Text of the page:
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Pool-Riffle Maintenance Mechanisms

The persistence of pool-riffle sequences as stable morphologies in alluvial rivers is counter intuitive when one considers that the highest velocities (and presumably most erosive energy) are usually over riffles and the slowest velocities are often found in nearby pools (Clifford and Richards, 1992). Yet pools appear to be preserved by scour and riffles by deposition.

Geomorphic investigators have proposed a range of working hypotheses to explain the maintenance of pool-riffle sequences (Sear 1996). Keller's (1965; 1971) velocity reversal hypothesis and its offshoots (e.g. entrainment reversal, shear stress reversal) remain the most debated of these.
Others have proposed more detailed mechanisms such as width constrictions at pool heads giving rise to secondary flow structures (Thompson 1999 & 2001), sediment routing around pools (Booker et al. 2003), turbulent bursts evacuating fines from riffles at low flows (Sear 1996) and many variations. A number of one-dimensional hydraulic simulations have been undertaken in pool-riffle sequences to test for velocity-reversals (e.g. Carling and Wood 1994; Keller and Florshiem 1993). More recently, three-dimensional CFD simulations have been used to compare the evidence for velocity-reversals in comparison to some of the more detailed mechanisms mentioned above (e.g. Cao et al. 2003; Booker et al. 2003; MacWilliams 2004).

In collaboration with Micahel MacWilliams and Greg Pasternack, we undertook a side-by-side comparison of a 2D and 3D CFD model in Keller's (1965) Dry Creek. The study site was the orgin of the velocity-reversal hypothesis and we thought it would be interesting to explore the ability of both CFD codes to a) reproduce Keller's observed velocity reversal and b) make mechanistic inferences about processes responsible for maintaining pool-riffle sequences. The findings and our suggested flow convergence-routing hypothesis is reported in an article in Water Resources Research (MacWilliams, et al. 2006).

Case Studies:

Relevant References:

Outputs from this research:

  • MacWilliams, M. L. Jar., Wheaton, J.M., Pasternack, G.B., Street, R. L. and Kitanidis, P. K. , 2006. Flow convergence and routing hypothesis for pool-riffle maintenance in alluvial rivers, Water Resources Research, 42, W10427.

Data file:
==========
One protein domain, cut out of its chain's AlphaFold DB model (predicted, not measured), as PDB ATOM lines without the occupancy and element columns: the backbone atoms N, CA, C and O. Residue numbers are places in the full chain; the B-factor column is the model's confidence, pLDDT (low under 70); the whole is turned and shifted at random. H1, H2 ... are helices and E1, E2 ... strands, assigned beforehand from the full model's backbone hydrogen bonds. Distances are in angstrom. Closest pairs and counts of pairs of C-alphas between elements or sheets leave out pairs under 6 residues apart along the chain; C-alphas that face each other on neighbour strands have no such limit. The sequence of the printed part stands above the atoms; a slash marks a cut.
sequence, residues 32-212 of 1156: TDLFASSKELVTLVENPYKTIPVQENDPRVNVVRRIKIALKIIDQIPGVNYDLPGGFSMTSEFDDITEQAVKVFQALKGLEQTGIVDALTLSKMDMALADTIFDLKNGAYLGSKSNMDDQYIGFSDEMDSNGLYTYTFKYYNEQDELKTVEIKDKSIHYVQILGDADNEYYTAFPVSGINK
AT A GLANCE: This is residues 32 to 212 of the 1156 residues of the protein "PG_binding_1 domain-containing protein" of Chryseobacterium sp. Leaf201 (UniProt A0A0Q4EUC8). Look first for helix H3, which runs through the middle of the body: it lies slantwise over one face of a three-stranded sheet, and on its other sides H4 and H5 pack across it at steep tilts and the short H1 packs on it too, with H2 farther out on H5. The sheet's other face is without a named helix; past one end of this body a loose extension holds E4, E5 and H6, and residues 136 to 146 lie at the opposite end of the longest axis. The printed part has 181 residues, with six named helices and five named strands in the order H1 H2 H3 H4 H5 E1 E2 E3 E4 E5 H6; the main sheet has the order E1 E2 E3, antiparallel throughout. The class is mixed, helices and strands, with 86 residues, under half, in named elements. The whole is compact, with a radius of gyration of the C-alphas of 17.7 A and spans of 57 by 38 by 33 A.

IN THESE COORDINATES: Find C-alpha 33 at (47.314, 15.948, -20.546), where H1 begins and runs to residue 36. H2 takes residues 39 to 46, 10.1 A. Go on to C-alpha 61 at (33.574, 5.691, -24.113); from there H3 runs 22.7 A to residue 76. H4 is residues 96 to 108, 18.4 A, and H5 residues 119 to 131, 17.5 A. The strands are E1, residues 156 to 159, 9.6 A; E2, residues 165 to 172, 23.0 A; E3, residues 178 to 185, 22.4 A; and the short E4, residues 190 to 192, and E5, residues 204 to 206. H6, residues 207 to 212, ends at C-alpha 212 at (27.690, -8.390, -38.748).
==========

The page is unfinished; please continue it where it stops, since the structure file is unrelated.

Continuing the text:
Cited References:

  • Booker, D.J., Sear, D.A. and Payne, A.J., 2001. Modeling three-dimensional flow structures and patterns of boundary shear stress in a natural pool-riffle sequence. Earth Surface Processes and Landforms, 26(5): 553-576.
  • Cao, Z., Carling, P. and Oakey, R., 2003. Flow Reversal Over a Natural Pool-Riffle Sequence: A Computational Study. Earth Surface Processes and Landforms, 28: 689-705.
  • Carling, P.A. and Wood, N., 1994. Simulation of Flow over Pool-Riffle Topography - a Consideration of the Velocity Reversal Hypothesis. Earth Surface Processes and Landforms, 19(4): 319-332.
  • Clifford, N.J. and Richards, K., 1992. 2: The Reversal Hypothesis and the Maintenance of Riffle-Pool Sequences: A Review and Field Appraisal. In: P. Carling and G. Petts (Editors), Lowland Floodplain Rivers: Geomorphological Perspectives. John Wiley and Sons Ltd, Chichester, U.K., pp. 43-70.
  • Keller, E.A. and Florsheim, J.L., 1993. Velocity-Reversal Hypothesis: A Model Approach. Earth Surface Processes and Landforms, 18: 733-740.
  • Keller, E.A., 1971. Areal sorting of bed-load material: the hypothesis of velocity reversal. Geological Society of America Bulletin, 82: 753-756.
  • Keller, E.A., 1965. Form and Fluvial Processes of Dry Creek, Near Winters, California. Masters Thesis Thesis, University of California at Davis, Davis, CA, 73 pp.
  • MacWilliams, M., 2004. (Chapter Four): Numerical Evaluation of the Velocity-Reversal Hypothesis. PhD Dissertation Thesis, Stanford University, Palo Alto, CA.
  • Sear, D.A., 1996. Sediment transport processes in pool-riffle sequences. Earth Surface Processes and Landforms, 21(3): 241-262.
  • Feeling Lazy? If you don't feel like pulling the references cited here but need a quick citation you can can just cite this page (see example). Although, non-peer reviewed website citations aren't nearly as credible or informative as the original source material.
 
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